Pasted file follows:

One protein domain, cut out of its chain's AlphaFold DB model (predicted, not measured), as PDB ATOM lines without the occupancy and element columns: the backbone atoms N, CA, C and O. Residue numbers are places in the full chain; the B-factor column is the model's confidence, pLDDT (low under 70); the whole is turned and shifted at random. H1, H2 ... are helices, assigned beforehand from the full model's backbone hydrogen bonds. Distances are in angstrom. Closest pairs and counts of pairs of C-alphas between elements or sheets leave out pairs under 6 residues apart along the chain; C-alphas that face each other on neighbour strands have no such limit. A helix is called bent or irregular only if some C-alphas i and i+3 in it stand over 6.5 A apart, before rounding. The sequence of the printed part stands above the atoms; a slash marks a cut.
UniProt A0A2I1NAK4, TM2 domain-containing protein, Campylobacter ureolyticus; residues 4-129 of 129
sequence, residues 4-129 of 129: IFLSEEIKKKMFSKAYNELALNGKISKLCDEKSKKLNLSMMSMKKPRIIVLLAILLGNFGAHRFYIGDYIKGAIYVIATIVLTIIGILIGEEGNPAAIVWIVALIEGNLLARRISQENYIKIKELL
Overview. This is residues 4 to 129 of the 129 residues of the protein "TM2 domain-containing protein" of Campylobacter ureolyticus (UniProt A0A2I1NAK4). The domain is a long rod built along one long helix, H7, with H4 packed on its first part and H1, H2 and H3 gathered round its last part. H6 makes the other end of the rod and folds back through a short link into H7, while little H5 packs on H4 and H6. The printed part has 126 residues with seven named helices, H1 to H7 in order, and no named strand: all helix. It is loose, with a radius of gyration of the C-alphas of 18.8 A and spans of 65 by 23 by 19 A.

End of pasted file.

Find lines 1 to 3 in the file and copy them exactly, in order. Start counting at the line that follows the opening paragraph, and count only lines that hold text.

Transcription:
UniProt A0A2I1NAK4, TM2 domain-containing protein, Campylobacter ureolyticus; residues 4-129 of 129
sequence, residues 4-129 of 129: IFLSEEIKKKMFSKAYNELALNGKISKLCDEKSKKLNLSMMSMKKPRIIVLLAILLGNFGAHRFYIGDYIKGAIYVIATIVLTIIGILIGEEGNPAAIVWIVALIEGNLLARRISQENYIKIKELL
Overview. This is residues 4 to 129 of the 129 residues of the protein "TM2 domain-containing protein" of Campylobacter ureolyticus (UniProt A0A2I1NAK4). The domain is a long rod built along one long helix, H7, with H4 packed on its first part and H1, H2 and H3 gathered round its last part. H6 makes the other end of the rod and folds back through a short link into H7, while little H5 packs on H4 and H6. The printed part has 126 residues with seven named helices, H1 to H7 in order, and no named strand: all helix. It is loose, with a radius of gyration of the C-alphas of 18.8 A and spans of 65 by 23 by 19 A.